Telling the story of a work-related peak experience has invaluable applicability toward career mobility. Inventorying “out-of-work” peak experiences might shed even broader light on your capabilities, interests, and accomplishments. If you have a rich social and family life and a highly compatible lifestyle, and need to boost your career and finances, what knowledge can you apply from personal peak experiences? This includes your strengths, as well as organizational or community resources that you can more effectively engage.
Similarly, if the heights you’ve reached on the job exceed your level of fulfillment in other contexts, perhaps you can apply strategies from your career toward increasing your life satisfaction. As I have, you’ll likely find a great deal of overlap in what the professional and non-work stories reveal about your “personal success code.”
Describing peak experiences in detail can help you to evaluate and implement the changes you need to optimize work role and environment “fit.” It also prepares you to articulate these needs to your current and prospective employers, and to design potential employee or entrepreneurial streams of income that suit your life stage.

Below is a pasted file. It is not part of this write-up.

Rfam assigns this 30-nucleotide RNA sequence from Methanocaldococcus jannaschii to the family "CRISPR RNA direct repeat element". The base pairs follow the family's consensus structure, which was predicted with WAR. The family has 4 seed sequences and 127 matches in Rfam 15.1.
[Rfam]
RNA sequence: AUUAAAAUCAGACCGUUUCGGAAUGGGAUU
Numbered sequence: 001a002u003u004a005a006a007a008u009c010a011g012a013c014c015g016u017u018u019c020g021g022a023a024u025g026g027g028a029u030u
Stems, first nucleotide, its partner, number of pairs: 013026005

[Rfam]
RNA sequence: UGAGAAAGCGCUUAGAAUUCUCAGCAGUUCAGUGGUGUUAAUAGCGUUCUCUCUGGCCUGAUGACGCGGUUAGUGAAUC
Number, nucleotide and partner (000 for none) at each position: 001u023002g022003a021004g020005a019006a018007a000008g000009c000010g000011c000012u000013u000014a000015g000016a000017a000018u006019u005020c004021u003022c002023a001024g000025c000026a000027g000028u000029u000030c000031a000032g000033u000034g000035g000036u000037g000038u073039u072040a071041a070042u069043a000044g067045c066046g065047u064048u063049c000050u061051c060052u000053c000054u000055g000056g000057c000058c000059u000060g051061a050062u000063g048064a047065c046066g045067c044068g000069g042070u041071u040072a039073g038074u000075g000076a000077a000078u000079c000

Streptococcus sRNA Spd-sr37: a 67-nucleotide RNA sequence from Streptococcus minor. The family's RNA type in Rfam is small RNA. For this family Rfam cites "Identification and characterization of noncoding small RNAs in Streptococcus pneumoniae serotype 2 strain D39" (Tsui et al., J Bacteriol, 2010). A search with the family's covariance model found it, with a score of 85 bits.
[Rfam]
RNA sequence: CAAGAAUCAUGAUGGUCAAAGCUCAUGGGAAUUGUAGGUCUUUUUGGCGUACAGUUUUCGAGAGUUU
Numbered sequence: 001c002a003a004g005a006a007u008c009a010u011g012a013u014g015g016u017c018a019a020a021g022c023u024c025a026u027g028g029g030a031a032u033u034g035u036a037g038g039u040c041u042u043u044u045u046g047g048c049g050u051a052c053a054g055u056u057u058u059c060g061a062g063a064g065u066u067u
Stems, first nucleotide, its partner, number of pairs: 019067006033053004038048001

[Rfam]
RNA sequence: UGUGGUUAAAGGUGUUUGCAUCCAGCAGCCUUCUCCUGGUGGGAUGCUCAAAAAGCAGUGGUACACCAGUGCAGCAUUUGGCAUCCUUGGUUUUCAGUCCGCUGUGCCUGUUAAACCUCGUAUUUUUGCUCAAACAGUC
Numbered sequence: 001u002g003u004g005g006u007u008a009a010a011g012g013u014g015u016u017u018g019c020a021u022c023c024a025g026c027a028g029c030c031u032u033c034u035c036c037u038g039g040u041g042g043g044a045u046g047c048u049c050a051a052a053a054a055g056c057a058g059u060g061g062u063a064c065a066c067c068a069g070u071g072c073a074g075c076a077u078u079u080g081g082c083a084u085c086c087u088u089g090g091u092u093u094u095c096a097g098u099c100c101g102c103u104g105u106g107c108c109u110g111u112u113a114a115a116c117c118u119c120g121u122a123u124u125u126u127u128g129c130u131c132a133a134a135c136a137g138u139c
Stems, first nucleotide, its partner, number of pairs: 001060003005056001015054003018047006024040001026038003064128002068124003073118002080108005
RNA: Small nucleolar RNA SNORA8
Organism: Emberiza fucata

To learn more about the feedforward interview protocol, read the full text article: Kluger, A. N., & Nir, D. (2010). The feedforward interview. Human Resource Management Review, 20(3), 235-246.
For research-based findings on initiative as a distinguishing characteristic of top performers, refer to: Collins, J. (2001) Good to Great: why some companies make the leap…and others don’t. New York: HarperCollins Publishers, Inc.
Positive Psychology pioneer Martin Seligman et al. (2001) discusses three key reasons that many lawyers are unhappy, referencing “low decision latitude” as a significant factor. I view this as a decisive satisfaction indicator for professionals in any profession. Source: Seligman, M. E. P., Verkuil, P.R., & Kang, T.H. (2001). Why lawyers are unhappy. Cardozo Law Review, 23(1), 33.
In the blog post http://www.lawyerswithdepression.com/articles/why-are-lawyers-so-unhappy/, Seligman defines low decision latitude as “the number of choices one has – or, as it turns out, the choices one believes one has – on the job.” This relates to my identification of autonomy as a motivating force in performance results.